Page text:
.

But now if we substitute `a`

by `r*a`

and `b`

by `r*b`

and `c`

by `s*c`

and `d`

by `s*d`

. In other words, we start with points `{r a,r b}`

which is `r`

distant to the origin, and point `{s c,s d}`

which is `s`

distant. Then, the above formula gives us `{r s (a c-b d), r s (a d+b c)}`

. From this, we can say that length of the new vector is just the product of the lengths of the old vectors.

In summary, if A is {a,b} with angle α and length r, and B is {c,d} with angle β and length s, then `{a c-b d, a d+b c}`

is a point with angle `α+β`

and length `r*s`

.

This formula is extremely powerful, because it lets us do rotation and scaling around the origin at the same time, and by simply using another vector.

Note: rotating one vector by another, is exactly how multiplication of 2 complex numbers is defined. You can think of complex number `a+b ⅈ`

as vector `{a,b}`

. The definition of multiplication of 2 complex numbers is exactly the definition of rotating one vector by another. That is, the multplication of complex number `a+b ⅈ`

and `c+d ⅈ`

is defined to be `{a c - b d, (a d + b c) ⅈ}`

. You can see that it's the same as rotation of vectors, expressed by the vector's coordinate components. 〔☛ understanding complex numbers〕

Let `f[x,y]==0`

be the equation for a curve in rectangular coordinates.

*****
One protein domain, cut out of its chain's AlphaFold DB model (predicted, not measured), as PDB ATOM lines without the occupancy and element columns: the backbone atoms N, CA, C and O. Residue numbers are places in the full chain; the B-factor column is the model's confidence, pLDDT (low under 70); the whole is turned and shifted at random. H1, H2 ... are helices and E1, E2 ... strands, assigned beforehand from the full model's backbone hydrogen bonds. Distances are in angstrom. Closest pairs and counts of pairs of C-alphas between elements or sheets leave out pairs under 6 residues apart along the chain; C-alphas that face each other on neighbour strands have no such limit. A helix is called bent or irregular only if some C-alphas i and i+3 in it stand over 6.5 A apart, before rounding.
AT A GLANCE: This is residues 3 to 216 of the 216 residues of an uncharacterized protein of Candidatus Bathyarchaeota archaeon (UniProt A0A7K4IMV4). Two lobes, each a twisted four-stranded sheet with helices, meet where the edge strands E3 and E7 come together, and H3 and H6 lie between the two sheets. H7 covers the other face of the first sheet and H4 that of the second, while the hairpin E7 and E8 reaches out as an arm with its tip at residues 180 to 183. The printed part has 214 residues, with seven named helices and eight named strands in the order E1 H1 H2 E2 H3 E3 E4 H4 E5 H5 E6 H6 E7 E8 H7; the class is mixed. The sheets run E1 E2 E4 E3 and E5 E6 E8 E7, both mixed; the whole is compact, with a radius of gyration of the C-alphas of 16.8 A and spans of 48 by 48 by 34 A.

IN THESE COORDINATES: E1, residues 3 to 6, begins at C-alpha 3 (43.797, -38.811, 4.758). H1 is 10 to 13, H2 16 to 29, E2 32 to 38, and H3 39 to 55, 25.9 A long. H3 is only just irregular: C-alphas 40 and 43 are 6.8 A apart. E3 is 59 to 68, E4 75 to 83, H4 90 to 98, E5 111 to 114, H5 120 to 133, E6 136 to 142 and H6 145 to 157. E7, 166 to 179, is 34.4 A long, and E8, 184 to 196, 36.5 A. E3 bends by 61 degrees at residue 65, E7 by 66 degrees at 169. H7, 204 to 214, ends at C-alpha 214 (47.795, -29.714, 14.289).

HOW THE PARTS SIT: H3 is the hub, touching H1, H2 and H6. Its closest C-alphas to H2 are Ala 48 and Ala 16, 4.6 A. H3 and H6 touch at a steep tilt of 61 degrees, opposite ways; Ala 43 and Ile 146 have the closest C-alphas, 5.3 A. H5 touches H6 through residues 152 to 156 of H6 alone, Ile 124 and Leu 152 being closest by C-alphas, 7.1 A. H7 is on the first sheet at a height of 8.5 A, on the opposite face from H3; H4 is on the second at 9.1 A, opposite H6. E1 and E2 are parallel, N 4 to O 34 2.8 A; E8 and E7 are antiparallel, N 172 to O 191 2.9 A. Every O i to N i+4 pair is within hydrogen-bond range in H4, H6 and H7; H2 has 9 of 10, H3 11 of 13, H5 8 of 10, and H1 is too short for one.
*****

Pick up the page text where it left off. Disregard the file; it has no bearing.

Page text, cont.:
Suppose we want to rotate it by a angle θ. First, we find a vector {c,d} of distance 1 having angle -θ, which is `{Cos[-θ], Sin[-θ]}`

. Then, we do this substitution into the function:

x → x c - y d y → x d + y c

so we obtain:

f[x c - y d, x d + y c]

This would be the new curve we wanted. If the vector {c,d} has length r, then the new curve would be dilated by `1/r`

.

Suppose:

f[x,y] := (x-1)^2+y^2-1

Then, `f[x,y]==0`

is a circle centered on {1,0} with radius 1.

Let's say we want to rotate it by angle θ represented by the vector {2,1}.
So, we should use a vector that has angle -θ, which is {2,-1}.
So, `{c,d}:={2,-1}`

.
Now, we substitute the rotation with our formula

x → x 2 - y (-1) y → x (-1) + y 2

So our new function is:

g[x,y] := ((x 2 - y (-1))-1)^2 + ( x (-1) + y 2)^2-1

Then, `g[x,y]==0`

is our old circle rotated. Note that it is also shrinked. This is because the vector we used {2,-1} has a length greater than 1. If we want to keep the circle the same size, we should use a vector with length 1, which is `{Cos[-θ],Sin[-θ]}`

.

Let
`f[r,θ]==0`

be the equation for a curve in polar coordinate.
To rotate it by α, the new formula is
`f[r,θ-α]==0`

.

Let
`{f[t],g[t]}`

be the parametric formula for a curve in rectangular coordinate.
To rotate the curve by θ radian, the new formula is
`{Cos[θ]*f[t] - g[t]*Sin[θ], Cos[θ]*g[t] + f[t]*Sin[θ]}`

or, if {c,d} is a unit vector with θ radians,
the new rotated curve expressed in terms of {c,d} is
`{f[t]*c-g[t]*d, f[t]*d+g[t]*c}`

.

Let
`{r[t],φ[t]}`

be the parametric formula for a curve in polar coordinate.
To rotate the curve by `θ`

, the new formula would be:
`{r[t],φ[t]+θ}`

.

2006-07